One of the first important tasks in the project is to assemble a reading list of relevant literature. This literature is expected to come from major conferences (such as UIST, CHI, Ubicomp, Multimedia, and CSCW) and journals (ACM TOCHI, IEEE Pervasive Computing, HCI Journal, and so forth), and in a few justified cases, authoritative Web sites and non-research articles.

For this part of the project, you must provide a list of 15-25 references that are the basis for your literature review, and for each a paragraph that describes its relevance to your work (for example: findings that influence your project idea, similar systems that you compare or contrast against, etc.) This list will be reviewed by the instructor and TA, and graded for the quality and relevance of your literature search. In some cases we may suggest additions to the literature list. Please submit this portion of the assignment as a PDF in T-Square.

This reading list will count for 10 points in the project grade.

Milestone 2: Implementation

Milestone 2 is the completion of the implementation of your project. As noted above, you have complete freedom in choosing the development environment (language, platform, tools) for your project. The only requirement is that you be able to fully describe that development environment and provide some way for your project to be demonstrated to the instructor and TA at the end of the project (Milestone 4).

For this milestone you'll submit the following deliverables:

Please submit all of these as a single ZIP file via T-Square.

This portion of the project will be graded based on quality and quantity of implementation, as well as on how well your finished implementation reflects the goals you set out in your project proposal.

The implementation portion of the project will count for 15 points in the overall project grade.

Milestone 3: Project Presentation and Demo

During the last two class meetings, students will be responsible for a 15 minute presentation on their project.  This will include a demonstration of your work as well as an overview of your motivation and implementation.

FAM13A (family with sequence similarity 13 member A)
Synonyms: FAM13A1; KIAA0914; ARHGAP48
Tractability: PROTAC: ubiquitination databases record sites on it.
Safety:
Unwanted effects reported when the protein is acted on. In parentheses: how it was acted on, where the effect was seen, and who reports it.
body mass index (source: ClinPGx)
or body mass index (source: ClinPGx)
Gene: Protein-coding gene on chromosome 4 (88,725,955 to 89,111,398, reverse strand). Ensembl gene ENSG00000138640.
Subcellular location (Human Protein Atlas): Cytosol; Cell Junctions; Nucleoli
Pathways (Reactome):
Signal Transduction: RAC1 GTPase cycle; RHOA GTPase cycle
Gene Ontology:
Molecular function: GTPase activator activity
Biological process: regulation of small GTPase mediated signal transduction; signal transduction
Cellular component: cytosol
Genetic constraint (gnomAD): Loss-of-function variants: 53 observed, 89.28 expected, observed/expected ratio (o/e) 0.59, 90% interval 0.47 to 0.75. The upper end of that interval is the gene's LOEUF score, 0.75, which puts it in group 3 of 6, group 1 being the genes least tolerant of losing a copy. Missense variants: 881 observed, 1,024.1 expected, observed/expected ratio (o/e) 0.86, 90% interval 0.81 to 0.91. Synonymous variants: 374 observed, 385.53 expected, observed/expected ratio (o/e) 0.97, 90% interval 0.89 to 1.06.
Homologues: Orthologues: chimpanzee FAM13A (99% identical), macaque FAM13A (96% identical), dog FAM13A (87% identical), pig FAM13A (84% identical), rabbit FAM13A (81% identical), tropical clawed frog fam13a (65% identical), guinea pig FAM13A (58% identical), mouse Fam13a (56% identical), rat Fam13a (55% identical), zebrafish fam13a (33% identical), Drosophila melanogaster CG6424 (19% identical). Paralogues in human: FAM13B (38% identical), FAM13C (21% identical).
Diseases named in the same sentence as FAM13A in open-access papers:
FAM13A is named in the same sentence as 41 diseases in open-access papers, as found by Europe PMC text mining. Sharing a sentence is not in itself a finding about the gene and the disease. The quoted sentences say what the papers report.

If you rely on special equipment that can't be transported to class, please bring a video and slides; the instructor and TAs may try to schedule time for a private demo as well.

The presentation will count for 10 points in the overall project grade.

Milestone 4: Project Writeup

The final project milestone is to do a writeup of your project that is in the form and style of a conference research paper. This will be a 6-8 page paper in standard ACM format. For details, please check here for the formatting instructions used by UIST (ignore the specification of 10-page papers; for this class please use 6-8 pages).

You can look at some of the assigned readings from the class, or proceedings of conferences such as UIST, Ubicomp, CHI, and CSCW to see the form and style of these papers. The typical paper will have an introduction section that motivates the work, a discussion of related work, a system description (including implementation details as necessary), sometimes an evaluation, conclusions, and references. The actual sections that you might have can vary, of course, but should be plausible as a research conference paper. I suggest looking for papers that are on topics that are at least superficially similar to your project and using them as templates.

The Author's Guides for various conferences provide details on how to write an effective research paper. As an example you can check out the Review Criteria for the UIST conference. This document details the set of criteria for how the reviewers (in our case, the instructor and TAs) will evaluate your paper.

For extra credit, you can conduct a usability evaluation of your system and describe the study and its results in your paper. We'll assign some number of bonus points depending on the quality and depth of the evaluation.

This portion of the submission is worth 15 points. Please submit your paper in PDF form via T-Square.